This masterplan proposal is conceived by one Toronto designer who holds an optimistic view regarding the future of the city's built environment. The intention is to showcase a visionary approach for city planners, policy makers, and developers to enhance housing supply without compromising on historically significant, socially vital, or heavily utilized lands. Instead, the proposal seeks to capitalize on the existing assets cherished by Torontonians today.

Parkshore emerges as a potential new community on Toronto's West side, gracing the Humber Bay waterfront. Encompassing over 30 acres and stretching 1.4 kilometers along Lake Ontario's shoreline, the Parkshore Development Area is a visionary approach to filling the gap between Lake Ontario and High Park. The site extends from Ellis Avenue to the Roncesvalles Pedestrian bridge near Palais Royal. By redesigning the existing Lakeshore Boulevard West, this development is able to seamlessly integrate a new community while still preserving the existing traffic flow.

The Parkshore master plan envisions a dynamic blend of residential, retail, community, entertainment, and hotel amenities, interwoven with new parkland that seamlessly connects to the existing network of parks, bike trails, boardwalks, beaches, and iconic landmarks such as the Sunnyside Pavilion and Gus Ryder Outdoor Pool along Humber Bay.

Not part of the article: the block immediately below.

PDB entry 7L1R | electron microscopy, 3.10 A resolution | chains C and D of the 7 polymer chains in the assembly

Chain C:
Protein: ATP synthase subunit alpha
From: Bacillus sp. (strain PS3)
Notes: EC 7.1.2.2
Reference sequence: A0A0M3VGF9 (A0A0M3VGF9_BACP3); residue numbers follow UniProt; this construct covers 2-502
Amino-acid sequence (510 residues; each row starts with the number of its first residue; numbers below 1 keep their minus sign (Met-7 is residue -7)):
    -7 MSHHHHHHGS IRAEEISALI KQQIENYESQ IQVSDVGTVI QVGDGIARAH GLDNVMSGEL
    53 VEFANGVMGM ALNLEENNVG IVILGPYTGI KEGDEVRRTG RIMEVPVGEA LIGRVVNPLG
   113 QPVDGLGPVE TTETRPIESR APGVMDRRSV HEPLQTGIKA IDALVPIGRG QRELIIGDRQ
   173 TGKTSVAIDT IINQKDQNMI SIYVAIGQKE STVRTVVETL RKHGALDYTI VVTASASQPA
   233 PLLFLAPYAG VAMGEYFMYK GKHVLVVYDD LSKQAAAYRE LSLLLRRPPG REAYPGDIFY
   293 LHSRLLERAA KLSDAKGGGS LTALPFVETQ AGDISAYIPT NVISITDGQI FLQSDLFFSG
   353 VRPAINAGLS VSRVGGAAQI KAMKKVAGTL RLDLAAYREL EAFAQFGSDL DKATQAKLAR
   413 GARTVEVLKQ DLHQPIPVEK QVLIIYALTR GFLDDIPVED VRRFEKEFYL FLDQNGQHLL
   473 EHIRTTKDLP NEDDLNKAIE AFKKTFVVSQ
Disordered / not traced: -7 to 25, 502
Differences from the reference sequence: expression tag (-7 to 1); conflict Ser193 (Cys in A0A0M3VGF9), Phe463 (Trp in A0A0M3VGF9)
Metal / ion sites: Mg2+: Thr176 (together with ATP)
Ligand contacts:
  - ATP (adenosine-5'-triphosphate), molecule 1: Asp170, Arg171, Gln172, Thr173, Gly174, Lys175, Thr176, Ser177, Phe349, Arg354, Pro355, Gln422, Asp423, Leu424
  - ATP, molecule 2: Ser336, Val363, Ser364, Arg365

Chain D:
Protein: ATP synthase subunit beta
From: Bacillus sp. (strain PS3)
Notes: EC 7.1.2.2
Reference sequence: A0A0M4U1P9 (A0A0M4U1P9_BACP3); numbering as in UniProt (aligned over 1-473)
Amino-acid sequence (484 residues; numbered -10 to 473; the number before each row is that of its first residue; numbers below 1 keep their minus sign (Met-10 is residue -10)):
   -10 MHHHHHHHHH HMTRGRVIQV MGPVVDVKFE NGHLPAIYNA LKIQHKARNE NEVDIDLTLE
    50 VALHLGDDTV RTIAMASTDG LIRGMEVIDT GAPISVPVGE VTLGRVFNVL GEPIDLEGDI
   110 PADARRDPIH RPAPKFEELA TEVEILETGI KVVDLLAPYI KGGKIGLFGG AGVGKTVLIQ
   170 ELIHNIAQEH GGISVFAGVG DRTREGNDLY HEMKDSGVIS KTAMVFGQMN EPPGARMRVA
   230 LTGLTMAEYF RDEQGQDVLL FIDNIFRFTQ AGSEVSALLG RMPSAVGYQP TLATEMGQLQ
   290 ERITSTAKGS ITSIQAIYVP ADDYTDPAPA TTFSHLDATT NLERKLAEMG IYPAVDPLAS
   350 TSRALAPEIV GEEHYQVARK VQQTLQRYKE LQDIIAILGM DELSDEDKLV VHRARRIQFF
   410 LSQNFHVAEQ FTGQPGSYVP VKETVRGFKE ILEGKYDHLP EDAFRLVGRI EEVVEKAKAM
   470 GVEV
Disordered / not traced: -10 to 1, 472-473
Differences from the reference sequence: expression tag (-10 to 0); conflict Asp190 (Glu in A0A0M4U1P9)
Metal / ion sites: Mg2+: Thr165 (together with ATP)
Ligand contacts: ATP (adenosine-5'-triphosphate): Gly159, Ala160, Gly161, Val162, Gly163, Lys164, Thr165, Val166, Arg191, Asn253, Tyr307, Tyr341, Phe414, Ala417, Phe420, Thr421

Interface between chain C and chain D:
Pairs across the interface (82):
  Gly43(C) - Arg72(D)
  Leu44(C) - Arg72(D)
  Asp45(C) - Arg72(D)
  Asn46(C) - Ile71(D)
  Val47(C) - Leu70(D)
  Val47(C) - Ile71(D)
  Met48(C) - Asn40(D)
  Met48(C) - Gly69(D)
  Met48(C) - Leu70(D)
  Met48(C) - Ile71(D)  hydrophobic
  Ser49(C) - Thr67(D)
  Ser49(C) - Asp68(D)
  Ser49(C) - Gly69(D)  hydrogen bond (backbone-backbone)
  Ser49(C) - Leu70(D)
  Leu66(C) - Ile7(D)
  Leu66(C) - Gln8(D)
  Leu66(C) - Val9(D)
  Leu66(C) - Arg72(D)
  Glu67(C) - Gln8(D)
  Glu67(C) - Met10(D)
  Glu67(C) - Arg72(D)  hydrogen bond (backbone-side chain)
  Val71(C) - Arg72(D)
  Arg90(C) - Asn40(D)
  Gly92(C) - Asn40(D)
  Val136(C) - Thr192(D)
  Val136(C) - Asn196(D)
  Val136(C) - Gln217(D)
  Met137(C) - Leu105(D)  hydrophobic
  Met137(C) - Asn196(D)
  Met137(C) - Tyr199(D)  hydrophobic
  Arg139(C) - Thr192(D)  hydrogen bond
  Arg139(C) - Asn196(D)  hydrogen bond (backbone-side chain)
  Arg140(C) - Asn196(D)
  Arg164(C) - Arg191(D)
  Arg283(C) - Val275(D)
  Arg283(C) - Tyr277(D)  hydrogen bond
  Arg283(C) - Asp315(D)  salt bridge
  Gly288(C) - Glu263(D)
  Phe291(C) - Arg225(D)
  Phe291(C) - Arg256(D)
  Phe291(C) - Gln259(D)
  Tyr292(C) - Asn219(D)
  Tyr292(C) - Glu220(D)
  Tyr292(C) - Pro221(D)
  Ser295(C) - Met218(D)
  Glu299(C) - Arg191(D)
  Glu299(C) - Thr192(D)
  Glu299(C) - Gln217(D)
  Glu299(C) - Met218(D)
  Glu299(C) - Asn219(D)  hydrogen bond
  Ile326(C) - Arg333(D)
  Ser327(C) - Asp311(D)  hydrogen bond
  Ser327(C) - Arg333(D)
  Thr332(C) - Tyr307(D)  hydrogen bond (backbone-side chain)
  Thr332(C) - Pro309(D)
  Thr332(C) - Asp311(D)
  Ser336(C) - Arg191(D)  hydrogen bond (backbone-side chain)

Proposed as a phased development comprising 7 stages, Parkshore is strategically divided into 3 distinct precincts, each curated to contribute to a unique character of the larger master plan. Departing from the conventional all-glass tower aesthetic, the architectural design for Parkshore presents an ensemble of buildings that each stand out by themselves while harmoniously shaping an evolving and cohesive Toronto skyline.


Site Size

30 ac

Total Units

7,545 suites

Percentage of Public Space


Community Space (BMX + Tennis included)

135,600 sf

Retail Space

493,600 sf

Guiding Principles

Parkshore's development adheres to these principles, shaping a collective approach to community design, public spaces and distinctive architectural features.


Context Maps


Between High Park & Lake Ontario